FAO – IFAD. Strengthen work with FAO and IFAD by means of greater networking between ICAO, CCW, ICFO and the regions through their own agricultural networks, in order to support the transformation process discussed at the 2021 UN Food Systems Summit, in compliance with the SDGs.

WHO. Based on the experience of the pandemic along with active participation of the IHCO, strengthen dialogue with WHO in order to further collaboration between cooperative and public health promotion systems.

Multilateral Development Bank. Through ICBA, ICMIF, CHI and the regions, strengthen ties with multilateral development banks to facilitate funding for cooperatives and channel financing through cooperative entities.

Partnership. Work on a new ICA-EU Partnership to develop the second stage of the Cooperatives for Development Program.

World Cooperative Monitor (WCM). Expand the scope of the WCM, as it enters its second decade of activity, seeking to measure the economic, social and environmental impact, as well as the contribution to peace, of the cooperative movement as a whole in its different models and in each of its communities.

3) Reinforce institutional and economic integration between the different actors of the cooperative movement at a global level.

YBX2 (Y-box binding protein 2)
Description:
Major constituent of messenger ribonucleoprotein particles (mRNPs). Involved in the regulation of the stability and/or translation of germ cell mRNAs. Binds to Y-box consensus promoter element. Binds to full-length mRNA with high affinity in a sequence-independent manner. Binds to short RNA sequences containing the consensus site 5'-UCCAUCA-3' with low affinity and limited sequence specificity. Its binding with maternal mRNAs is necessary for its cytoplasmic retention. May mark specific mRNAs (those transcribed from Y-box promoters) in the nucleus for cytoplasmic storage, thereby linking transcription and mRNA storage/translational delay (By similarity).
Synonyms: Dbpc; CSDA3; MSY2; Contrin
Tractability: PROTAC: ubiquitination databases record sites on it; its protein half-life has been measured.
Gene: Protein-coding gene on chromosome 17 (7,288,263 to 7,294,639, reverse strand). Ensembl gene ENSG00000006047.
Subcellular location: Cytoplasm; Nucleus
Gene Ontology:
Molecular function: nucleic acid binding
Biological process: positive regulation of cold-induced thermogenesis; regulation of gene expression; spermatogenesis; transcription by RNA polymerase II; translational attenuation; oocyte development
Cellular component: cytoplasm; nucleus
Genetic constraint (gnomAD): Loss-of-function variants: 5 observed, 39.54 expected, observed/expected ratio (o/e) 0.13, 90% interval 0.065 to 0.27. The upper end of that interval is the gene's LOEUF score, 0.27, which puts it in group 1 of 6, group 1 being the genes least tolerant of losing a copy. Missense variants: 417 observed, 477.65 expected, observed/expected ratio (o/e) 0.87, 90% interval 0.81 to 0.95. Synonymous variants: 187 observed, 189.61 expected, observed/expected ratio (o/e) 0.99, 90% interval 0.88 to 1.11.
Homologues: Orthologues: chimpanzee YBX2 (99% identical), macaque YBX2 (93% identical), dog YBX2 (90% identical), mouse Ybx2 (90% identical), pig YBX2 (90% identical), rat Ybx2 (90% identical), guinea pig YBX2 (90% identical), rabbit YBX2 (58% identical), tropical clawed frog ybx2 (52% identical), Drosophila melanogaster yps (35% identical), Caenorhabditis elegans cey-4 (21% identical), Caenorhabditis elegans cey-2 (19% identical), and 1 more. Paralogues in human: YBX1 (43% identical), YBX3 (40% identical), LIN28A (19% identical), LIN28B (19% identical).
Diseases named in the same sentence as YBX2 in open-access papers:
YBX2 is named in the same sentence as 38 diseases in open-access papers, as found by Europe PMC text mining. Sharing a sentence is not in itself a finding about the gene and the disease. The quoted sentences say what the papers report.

Intercooperation. Increase the volume of inter-cooperative business by mobilizing capabilities, resources and strategies through the development or consolidation of ethical value chains, with innovation processes that improve the competitive advantage of our companies.

Regional Integration. Identify and promote experiences of integration within regions and between members of different regions that facilitate the development of value chains on a regional or global scale, with triple impact and balanced governance.

Intersectoral Integration. Promote the creation of favorable environments for a greater synergy between different sectors (production-consumption, banking-production, insurance-habitat, energy-habitat, work-health, etc.), in a process led by the ICA Sectoral Organizations and coordinated with the regions.

Integration with SSE. Consolidate links with other international organizations of the Social and Solidarity Economy, based on what was discussed and proposed at the 2021 World Cooperative Congress.

International Cooperation. Strengthen Cooperative Platforms for Development, systematizing the relationship between members of the ICA and sources of financing for development.

Disaster response. Based on the experiences presented at the WCC 2021, promote the exchange of experiences and training on cooperative disaster response, taking into account climate change as a context in which disaster or catastrophe situations are bound to increase.

Good practices. Develop spaces that promote connection, information exchange, and business and institutional advice among ICA members, allowing the circulation of good practices and models of cooperative success.